The purpose of this mixed methods study was to examine the outcomes of two instructional methodologies (traditional and peer-assisted learning; PAL) used in a clinical methods course for undergraduate speech-language pathology (SLP) students. The sample included 53 undergraduate SLP students (near-peer learners) as well as 27 graduate SLP students and 7 clinical fellows (near-peer tutors). Traditional instruction was used during the first half of the course and PAL was added during the second half. The undergraduate SLP students’ weekly written reflections and grades (mid-term and final) were collected for analysis. Students demonstrated a preference for peer- and near-peer learning experiences and commented positively on learning via stories throughout the course. They exhibited more positive attitudes during PAL instruction. Further, students reported less clinical confidence and more confusion as the course progressed and they learned more about the demands and expectations for clinical practice. Implications and recommendations for SLP students’ clinical training are discussed.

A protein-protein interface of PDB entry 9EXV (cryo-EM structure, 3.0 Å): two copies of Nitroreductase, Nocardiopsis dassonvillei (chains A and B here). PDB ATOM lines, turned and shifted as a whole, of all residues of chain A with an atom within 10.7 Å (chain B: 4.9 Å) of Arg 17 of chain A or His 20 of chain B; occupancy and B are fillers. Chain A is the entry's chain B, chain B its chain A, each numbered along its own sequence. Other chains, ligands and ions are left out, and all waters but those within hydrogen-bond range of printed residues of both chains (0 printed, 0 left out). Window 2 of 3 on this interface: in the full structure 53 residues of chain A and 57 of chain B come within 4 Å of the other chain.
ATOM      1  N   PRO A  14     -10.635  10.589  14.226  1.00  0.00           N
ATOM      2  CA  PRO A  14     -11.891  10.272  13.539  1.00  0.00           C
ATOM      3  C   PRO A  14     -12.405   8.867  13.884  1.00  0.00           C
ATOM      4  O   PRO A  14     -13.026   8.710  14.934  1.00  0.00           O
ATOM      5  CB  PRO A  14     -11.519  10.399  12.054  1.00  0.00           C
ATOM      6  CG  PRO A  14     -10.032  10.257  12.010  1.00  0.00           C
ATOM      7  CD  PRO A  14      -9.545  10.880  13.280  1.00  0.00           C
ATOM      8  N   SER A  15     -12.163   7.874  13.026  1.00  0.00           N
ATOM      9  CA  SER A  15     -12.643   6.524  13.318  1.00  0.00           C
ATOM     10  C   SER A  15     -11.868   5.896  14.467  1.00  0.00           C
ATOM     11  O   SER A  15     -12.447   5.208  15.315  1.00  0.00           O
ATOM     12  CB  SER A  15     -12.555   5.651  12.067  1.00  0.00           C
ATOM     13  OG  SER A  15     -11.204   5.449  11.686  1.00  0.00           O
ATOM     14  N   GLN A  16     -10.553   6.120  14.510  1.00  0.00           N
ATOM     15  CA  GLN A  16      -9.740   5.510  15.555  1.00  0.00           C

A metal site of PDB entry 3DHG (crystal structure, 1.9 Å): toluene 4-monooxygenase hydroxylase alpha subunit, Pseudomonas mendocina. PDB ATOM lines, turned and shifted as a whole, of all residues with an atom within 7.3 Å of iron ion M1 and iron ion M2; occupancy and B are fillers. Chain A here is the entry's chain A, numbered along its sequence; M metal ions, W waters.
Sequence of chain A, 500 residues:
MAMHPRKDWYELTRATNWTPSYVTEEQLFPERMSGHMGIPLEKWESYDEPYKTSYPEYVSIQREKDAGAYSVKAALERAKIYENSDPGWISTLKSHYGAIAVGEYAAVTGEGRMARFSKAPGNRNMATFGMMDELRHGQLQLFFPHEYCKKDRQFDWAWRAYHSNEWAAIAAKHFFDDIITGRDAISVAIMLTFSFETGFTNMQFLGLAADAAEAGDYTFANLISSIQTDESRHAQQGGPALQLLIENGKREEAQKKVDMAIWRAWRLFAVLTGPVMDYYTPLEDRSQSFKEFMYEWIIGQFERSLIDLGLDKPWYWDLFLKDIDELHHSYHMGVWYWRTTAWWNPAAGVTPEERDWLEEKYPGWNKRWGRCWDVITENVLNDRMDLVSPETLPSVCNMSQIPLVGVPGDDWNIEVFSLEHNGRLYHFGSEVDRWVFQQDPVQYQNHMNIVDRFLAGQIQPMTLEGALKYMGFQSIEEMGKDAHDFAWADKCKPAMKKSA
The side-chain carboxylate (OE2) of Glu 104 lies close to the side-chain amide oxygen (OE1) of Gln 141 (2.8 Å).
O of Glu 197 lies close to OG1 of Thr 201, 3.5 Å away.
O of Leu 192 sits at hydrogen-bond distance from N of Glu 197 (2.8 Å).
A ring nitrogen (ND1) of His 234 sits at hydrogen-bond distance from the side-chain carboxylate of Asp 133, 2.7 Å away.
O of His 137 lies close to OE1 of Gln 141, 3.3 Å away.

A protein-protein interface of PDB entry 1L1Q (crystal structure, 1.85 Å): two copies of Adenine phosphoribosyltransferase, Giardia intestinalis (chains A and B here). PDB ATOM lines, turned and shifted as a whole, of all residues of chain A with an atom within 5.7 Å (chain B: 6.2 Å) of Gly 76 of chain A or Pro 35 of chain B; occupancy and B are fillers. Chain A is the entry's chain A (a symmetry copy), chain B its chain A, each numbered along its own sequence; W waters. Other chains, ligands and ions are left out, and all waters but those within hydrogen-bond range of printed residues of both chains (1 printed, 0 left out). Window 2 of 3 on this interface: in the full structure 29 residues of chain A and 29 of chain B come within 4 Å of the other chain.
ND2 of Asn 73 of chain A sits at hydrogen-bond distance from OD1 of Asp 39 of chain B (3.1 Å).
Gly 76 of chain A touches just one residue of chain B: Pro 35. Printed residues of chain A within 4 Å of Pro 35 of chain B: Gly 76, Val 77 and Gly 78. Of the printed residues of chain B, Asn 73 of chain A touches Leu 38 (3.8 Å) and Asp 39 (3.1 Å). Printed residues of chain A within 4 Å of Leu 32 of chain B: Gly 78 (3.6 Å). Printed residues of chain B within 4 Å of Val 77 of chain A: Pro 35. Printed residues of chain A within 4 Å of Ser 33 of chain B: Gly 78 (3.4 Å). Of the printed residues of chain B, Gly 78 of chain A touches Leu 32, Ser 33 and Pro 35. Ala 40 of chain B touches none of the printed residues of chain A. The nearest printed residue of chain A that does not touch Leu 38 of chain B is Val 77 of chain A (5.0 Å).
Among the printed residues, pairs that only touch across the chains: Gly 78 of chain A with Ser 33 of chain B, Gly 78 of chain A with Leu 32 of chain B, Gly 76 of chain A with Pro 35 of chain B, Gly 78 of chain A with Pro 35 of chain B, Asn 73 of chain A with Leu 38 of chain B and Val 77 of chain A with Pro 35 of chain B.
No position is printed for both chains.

Springle, A. P.,
Pfeiffer, D. L.,
Enriching Pre-Clinical Education with Near-Peer Learning Experiences.
Teaching and Learning in Communication Sciences & Disorders, 7(2).